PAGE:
Budget 2012: Nationwide calls for cash ISA increase

Updated: 
Pound coinsAhead of the Budget, we called for Chancellor George Osborne to increase the current cash ISA limit from £5,340 to £10,680, the same as the stocks and shares ISA limit (or from the start of the new tax year, from £5,640 to £11,280).
As this week's Budget was announced, I was therefore disappointed to learn that the Chancellor had chosen not to increase the cash ISA limit and, by not doing so, missed a chance to help savers.

The argument for increasing the cash ISA allowance to help savers is fairly straightforward. The current ISA rules mean that people with a stocks and shares ISA can invest double to what people can save in a cash ISA.

Some would argue that we should be encouraging people to invest in longer term stocks and shares ISAs. Stocks and shares ISAs potentially yield higher returns than cash ISAs, making them more attractive in today's environment where we have a relatively low interest rate environment coupled with high inflation. As a provider of both cash and stocks and shares ISA, I know full well the benefits of having a mixed portfolio of savings and investments and how it could make your money work harder.

However, the current ISA rules ignore the fact that this isn't suitable for everyone and many people prefer the security of cash savings. Why not give people the choice and let them decide how they allocate their ISA allowance?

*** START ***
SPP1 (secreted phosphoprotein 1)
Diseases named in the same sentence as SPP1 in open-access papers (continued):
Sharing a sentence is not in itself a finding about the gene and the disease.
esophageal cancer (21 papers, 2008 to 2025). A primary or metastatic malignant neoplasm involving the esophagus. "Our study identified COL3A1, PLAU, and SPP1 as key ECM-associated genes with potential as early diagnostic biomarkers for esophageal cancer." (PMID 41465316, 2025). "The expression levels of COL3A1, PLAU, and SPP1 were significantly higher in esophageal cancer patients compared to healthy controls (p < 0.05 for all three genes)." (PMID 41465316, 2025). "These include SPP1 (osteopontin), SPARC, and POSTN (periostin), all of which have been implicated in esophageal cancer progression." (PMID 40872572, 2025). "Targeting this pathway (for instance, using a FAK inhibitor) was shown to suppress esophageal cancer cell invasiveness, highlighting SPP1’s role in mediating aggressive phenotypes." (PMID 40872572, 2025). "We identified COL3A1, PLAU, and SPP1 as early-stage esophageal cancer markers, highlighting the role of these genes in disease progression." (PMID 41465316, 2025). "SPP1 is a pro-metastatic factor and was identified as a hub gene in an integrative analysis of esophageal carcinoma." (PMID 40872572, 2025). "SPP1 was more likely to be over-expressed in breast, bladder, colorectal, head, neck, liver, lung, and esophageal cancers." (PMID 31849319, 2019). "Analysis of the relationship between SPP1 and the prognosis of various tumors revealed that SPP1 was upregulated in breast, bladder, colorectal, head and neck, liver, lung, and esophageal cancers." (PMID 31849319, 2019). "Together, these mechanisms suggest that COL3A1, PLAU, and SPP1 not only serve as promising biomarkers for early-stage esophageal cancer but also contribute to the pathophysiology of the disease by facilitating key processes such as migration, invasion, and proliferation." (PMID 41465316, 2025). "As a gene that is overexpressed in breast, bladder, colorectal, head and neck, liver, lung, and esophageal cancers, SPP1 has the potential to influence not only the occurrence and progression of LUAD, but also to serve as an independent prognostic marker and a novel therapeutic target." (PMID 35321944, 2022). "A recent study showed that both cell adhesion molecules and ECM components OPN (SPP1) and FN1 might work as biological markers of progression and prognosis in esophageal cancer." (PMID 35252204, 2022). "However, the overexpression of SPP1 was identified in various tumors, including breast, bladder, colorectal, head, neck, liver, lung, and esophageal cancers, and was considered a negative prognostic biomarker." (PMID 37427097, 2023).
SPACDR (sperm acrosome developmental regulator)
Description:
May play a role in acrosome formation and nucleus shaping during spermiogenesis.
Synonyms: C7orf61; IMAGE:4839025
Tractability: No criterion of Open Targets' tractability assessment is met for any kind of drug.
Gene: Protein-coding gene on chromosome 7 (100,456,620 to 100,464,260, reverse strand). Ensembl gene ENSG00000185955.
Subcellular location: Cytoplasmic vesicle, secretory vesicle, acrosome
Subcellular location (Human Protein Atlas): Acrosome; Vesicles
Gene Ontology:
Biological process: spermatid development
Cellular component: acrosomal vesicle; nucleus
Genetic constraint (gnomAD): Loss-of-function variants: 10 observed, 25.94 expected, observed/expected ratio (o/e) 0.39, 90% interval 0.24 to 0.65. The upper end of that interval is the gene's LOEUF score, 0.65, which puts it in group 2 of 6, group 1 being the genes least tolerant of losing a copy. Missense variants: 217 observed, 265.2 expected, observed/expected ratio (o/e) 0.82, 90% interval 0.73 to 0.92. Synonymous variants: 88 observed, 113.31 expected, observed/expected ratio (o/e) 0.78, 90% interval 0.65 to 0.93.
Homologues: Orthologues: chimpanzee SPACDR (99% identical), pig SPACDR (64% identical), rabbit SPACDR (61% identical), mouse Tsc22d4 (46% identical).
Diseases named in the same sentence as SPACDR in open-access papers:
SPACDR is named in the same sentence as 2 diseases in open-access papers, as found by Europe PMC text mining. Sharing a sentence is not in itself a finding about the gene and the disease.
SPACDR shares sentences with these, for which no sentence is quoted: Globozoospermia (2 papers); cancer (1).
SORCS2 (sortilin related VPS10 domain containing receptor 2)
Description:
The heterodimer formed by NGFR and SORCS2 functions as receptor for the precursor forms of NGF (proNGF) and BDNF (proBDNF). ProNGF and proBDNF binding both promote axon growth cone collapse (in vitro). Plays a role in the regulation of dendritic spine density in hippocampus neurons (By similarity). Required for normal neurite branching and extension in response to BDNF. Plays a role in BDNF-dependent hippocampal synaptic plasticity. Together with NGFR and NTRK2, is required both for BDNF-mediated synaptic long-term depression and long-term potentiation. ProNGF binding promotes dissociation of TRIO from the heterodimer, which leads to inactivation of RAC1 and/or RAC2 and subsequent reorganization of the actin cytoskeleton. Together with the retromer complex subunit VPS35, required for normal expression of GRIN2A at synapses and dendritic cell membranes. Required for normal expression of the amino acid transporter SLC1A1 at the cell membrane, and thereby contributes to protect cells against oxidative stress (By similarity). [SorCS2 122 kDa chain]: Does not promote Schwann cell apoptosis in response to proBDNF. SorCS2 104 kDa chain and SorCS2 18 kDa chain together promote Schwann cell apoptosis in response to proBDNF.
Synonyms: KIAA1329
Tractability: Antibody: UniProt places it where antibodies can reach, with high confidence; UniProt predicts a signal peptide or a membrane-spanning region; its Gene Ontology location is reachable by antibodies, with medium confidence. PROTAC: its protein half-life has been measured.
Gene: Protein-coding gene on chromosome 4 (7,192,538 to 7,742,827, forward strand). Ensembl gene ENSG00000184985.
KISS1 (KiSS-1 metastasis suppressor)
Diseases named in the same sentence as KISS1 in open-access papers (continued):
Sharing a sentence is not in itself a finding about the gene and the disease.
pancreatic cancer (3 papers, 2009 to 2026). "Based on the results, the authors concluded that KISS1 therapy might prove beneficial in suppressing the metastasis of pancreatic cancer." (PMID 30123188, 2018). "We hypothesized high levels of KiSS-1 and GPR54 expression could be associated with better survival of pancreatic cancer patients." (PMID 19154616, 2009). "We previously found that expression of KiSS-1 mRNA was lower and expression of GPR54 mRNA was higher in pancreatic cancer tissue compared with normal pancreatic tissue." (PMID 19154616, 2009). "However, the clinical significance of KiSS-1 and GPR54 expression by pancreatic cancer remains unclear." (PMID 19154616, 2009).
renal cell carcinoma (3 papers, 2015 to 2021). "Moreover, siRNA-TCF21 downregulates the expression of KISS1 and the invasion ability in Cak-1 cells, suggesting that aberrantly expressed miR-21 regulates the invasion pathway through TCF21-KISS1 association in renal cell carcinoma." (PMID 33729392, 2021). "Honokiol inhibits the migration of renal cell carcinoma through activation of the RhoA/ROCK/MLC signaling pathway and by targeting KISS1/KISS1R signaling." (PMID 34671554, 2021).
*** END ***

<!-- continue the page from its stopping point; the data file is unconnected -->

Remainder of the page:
Raising the cash ISA limit would also help first-time buyers, whose biggest hurdle to owning their own home is raising a deposit. Savers on a higher rate of income tax pay as much as 40% tax on their savings interest, while basic rate taxpayers pay 20%, so allowing first-time buyers to save as much as possible tax-free in a cash ISA will really help them raise a deposit quicker.

As stocks and shares ISAs should be treated as investments of at least five years and do not provide guarantees on their returns, cash ISAs are likely to be more appropriate for first-time buyers looking to get a deposit together quickly.

The Chancellor should look again at the ISA rules. Giving people the choice of how they use their ISA allowance is something we believe in and will be calling for again next year.

Richard Marriott is the Head of Savings at Nationwide

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